Coordenação intermembros no alcance de objetos de lactentes típicos e com síndrome de Down
Cerra, Larissa Carvalho Vanzo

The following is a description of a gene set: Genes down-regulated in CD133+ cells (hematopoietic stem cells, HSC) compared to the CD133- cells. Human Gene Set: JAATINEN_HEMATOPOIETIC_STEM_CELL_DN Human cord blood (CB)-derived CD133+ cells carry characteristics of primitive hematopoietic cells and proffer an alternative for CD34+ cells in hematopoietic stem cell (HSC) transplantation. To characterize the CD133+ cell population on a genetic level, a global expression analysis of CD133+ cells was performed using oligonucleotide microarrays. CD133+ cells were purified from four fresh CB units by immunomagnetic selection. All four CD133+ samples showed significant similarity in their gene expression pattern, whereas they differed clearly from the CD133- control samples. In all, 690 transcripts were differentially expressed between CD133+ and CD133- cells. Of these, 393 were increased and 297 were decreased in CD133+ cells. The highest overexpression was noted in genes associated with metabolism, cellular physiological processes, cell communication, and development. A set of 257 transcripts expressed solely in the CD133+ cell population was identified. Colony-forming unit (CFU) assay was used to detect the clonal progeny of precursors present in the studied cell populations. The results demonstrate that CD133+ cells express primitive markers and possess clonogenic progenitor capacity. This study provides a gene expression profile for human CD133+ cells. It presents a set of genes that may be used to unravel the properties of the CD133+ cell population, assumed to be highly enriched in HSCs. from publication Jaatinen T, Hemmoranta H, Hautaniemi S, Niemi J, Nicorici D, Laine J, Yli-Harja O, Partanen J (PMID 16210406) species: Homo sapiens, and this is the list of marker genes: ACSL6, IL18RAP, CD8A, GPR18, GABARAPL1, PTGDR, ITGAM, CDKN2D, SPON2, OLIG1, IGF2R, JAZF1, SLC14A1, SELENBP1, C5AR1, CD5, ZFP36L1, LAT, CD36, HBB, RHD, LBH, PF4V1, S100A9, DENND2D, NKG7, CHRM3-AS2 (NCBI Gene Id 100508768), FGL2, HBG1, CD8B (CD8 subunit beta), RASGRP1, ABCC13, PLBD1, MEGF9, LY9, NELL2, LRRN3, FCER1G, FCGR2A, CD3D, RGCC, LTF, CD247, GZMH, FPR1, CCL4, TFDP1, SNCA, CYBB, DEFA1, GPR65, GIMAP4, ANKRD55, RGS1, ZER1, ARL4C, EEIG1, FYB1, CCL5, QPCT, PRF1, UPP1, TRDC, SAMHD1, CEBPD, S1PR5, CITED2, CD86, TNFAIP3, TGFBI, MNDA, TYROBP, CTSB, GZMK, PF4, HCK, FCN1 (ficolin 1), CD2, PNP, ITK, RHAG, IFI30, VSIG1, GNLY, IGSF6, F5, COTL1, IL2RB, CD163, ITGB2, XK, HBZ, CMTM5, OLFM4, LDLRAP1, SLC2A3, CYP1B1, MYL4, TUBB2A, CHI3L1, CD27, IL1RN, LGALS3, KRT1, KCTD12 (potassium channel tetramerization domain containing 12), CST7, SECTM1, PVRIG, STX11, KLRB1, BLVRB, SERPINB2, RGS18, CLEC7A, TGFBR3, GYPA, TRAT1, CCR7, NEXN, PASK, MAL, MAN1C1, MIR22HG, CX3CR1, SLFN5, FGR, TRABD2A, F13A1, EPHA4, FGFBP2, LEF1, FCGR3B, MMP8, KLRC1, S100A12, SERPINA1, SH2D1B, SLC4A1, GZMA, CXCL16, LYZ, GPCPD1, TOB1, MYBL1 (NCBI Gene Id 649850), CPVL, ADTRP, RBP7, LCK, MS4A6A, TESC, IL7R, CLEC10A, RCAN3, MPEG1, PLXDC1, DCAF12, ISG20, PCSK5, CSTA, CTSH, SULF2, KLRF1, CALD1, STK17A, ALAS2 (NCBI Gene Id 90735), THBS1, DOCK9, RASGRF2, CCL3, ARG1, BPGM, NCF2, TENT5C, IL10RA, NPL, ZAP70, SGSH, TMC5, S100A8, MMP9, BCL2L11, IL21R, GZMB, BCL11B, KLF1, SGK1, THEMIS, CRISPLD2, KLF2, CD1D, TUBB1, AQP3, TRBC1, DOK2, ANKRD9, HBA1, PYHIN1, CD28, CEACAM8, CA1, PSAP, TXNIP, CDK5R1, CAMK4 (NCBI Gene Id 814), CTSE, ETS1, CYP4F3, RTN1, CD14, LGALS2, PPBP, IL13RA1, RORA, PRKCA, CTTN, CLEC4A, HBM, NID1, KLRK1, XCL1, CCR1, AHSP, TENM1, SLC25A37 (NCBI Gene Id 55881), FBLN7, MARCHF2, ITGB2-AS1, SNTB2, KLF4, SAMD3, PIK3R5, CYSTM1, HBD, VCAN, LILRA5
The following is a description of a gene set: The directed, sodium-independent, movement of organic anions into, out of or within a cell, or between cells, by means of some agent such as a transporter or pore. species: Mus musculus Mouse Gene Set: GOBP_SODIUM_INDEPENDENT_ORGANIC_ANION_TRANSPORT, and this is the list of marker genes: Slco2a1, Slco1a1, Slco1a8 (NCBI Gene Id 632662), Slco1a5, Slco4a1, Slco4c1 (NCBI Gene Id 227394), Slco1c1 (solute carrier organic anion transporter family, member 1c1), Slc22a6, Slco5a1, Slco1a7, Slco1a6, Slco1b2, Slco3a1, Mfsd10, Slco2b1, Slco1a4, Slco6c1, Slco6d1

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Research has shown that bimanual actions are demonstrative of the functional brain development; thus it is relevant to investigate how interlimb coordination develops in typically-developing infants, as well as in infants with impaired brain organization, such as in the presence of Down syndrome (DS). Objectives: The aims of this study were as follows: 1) to study the development of interlimb coordination in typically-developing infants (TD) and in infants with DS while reaching and grasping objects with different sizes; and 2) to investigate changes in the interlimb relations during the stages after reaching emergence. Methods: Reaching movements performed by 8 TD infants and 7 infants with DS were monthly recorded between the ages of 4 and 8 months. The frequency of categories used during movement initiation, object touching and grasping; the frequency of reaching and the contribution of each arm were calculated. The effects of object size and of the time after reaching onset were analyzed in intra- and inter-group comparisons. Results: TD infants were able to change the configurations used in the movement initiation, object touching and grasping; their interlimb coordination changed from synchronic reaches to asynchrony or unimanual trajectories, based on object properties. Infants with DS only changed their grasping configurations; the strategies they used were not optimally adjusted to object properties; difficulties to grasp the objects were also evident. Conclusions: With the experience in reaching, interlimb coordination in TD infants is increasingly modulated by object properties in an anticipatory way. Infants with DS seem to need a longer time to use sensory information and to modulate reaching and grasping configurations.